This includes a simplistic overview of the history of the library -- bullet heads with the main points instead of the paragraphs that might have appeared not that long ago, Then on to the first book rooms, the Crawford and Spencer and the first inkling of something which would niggle throughout the visit which although understandable stopped the library from being quite as exciting for me as it should be.

These rooms are filled with ancient books, small volumes, large volumes and very large volumes on a range of subject in a mass of genres. I'm immediately, obviouslty drawn to these fat volumes of Shakespeare. I spot Henry V and Hamlet. They're really impressive and I want to look inside see if I can find out more about them. Except , of course, they're not on book shelves but display cabinets, which intriques me even more. Are these really folios and if so what vintage?

An attendant wanders through. I ask him: 'Are they folios? When are they from?'
'Dunno mate.' He says, 'But they're big and heavy - I speak from experience - putting them up on the shelf.'
And he wanders off again. I wrote down what he said so I wouldn't forget. I stand looking at these enticing volumes with their golden encrusted spines and suddenly seem less illuminated. Perhaps he was having a bad day (in spite of his whistling) but I wanted enthusiasm, to be enthused, for there to be passion to back up my obvious enthusiasm. It started to rain outside.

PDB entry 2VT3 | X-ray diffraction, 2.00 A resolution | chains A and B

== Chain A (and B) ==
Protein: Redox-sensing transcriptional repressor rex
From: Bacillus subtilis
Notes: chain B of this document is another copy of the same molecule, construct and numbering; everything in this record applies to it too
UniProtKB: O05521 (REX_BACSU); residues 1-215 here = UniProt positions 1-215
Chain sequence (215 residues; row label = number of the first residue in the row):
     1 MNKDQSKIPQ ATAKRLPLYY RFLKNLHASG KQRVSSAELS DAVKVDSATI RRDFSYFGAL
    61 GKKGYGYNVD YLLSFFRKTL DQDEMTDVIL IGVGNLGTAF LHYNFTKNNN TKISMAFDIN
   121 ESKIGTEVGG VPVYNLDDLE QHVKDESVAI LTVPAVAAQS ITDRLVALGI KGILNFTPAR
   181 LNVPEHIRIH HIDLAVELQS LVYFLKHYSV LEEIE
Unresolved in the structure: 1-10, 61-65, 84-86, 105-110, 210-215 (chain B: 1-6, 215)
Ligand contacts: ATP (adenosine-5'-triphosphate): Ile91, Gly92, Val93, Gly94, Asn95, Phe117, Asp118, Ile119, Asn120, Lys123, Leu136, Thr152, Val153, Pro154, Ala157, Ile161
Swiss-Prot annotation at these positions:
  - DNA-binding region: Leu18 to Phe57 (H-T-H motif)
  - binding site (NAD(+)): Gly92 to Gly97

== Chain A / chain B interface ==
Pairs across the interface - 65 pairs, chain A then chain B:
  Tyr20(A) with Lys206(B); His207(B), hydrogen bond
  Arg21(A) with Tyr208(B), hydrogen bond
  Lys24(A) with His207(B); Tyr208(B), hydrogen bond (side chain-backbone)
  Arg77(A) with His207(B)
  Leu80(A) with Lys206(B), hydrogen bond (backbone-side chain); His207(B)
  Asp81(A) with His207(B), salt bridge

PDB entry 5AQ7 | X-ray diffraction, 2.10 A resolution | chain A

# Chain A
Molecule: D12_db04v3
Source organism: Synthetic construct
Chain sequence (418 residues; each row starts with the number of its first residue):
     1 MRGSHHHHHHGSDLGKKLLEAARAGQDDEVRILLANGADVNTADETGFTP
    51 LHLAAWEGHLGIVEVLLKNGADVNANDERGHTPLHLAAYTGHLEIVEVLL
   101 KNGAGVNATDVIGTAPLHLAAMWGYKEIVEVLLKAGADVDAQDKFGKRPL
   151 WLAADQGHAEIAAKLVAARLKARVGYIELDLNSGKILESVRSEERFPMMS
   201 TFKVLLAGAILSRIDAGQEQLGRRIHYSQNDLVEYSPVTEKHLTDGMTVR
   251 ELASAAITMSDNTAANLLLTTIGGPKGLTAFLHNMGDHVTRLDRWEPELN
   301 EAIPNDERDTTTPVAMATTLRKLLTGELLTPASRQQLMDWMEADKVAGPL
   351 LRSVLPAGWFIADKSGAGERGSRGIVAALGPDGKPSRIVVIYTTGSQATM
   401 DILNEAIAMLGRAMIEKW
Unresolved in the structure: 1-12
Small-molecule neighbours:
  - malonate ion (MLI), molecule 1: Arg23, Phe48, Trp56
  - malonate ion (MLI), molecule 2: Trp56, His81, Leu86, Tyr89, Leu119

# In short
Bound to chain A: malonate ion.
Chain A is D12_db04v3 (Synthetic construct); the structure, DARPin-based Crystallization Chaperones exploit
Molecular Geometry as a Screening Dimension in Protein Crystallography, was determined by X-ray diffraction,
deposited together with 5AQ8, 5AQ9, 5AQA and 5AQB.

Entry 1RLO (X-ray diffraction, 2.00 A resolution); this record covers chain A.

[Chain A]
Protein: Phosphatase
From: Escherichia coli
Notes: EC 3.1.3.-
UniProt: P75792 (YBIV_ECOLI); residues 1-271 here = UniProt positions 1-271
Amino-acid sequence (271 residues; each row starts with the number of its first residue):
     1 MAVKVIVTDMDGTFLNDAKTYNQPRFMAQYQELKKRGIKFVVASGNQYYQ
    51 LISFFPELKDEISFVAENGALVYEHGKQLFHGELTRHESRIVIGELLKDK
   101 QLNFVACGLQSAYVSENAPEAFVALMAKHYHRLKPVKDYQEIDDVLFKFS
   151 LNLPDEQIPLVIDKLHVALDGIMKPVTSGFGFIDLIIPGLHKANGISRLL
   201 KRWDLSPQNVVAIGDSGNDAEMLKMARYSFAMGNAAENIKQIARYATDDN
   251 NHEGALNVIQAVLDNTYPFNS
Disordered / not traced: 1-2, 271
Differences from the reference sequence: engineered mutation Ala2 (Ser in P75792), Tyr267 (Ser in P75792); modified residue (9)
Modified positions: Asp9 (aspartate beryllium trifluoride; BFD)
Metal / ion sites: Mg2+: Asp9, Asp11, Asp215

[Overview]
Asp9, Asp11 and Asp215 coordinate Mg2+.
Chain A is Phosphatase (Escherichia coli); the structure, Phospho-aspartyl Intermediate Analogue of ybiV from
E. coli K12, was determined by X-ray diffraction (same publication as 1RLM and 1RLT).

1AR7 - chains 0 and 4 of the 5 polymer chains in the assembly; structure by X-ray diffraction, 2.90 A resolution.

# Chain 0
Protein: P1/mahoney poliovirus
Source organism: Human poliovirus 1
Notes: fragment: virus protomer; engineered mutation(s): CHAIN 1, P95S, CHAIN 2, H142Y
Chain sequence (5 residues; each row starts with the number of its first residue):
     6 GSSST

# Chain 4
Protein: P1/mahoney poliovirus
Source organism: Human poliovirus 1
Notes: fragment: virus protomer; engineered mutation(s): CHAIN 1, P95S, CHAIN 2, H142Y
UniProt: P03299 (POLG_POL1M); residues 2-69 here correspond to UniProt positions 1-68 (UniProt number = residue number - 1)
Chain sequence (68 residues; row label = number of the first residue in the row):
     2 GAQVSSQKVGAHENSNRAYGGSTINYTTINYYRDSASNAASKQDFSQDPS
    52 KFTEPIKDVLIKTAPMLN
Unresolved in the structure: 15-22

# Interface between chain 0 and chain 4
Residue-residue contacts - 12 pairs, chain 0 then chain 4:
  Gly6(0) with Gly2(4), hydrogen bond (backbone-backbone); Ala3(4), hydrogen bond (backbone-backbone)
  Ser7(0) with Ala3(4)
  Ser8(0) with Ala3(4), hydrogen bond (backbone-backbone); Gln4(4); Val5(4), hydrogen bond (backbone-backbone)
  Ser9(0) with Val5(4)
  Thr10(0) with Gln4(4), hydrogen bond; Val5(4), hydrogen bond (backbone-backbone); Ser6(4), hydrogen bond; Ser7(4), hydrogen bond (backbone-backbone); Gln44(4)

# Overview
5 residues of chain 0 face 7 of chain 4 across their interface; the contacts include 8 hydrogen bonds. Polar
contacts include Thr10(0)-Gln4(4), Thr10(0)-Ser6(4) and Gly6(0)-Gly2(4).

Which was really the story of the visit in the end, throughout there were amazing delights, things which could get people excited about books and reading and learning but there's a barrier stopping them from fufilling their original purpose. Which isn't to say that there weren't some jewels on display -- a fragment of St. John's Gospel dating back to AD125 for example, the oldest known fragment of that book anywhere and a small display about John Dalton, who wrote 'A New System of Chemical Philosophy' which oddly includes a lock of his hair, taken when he fell seriously all after a stroke.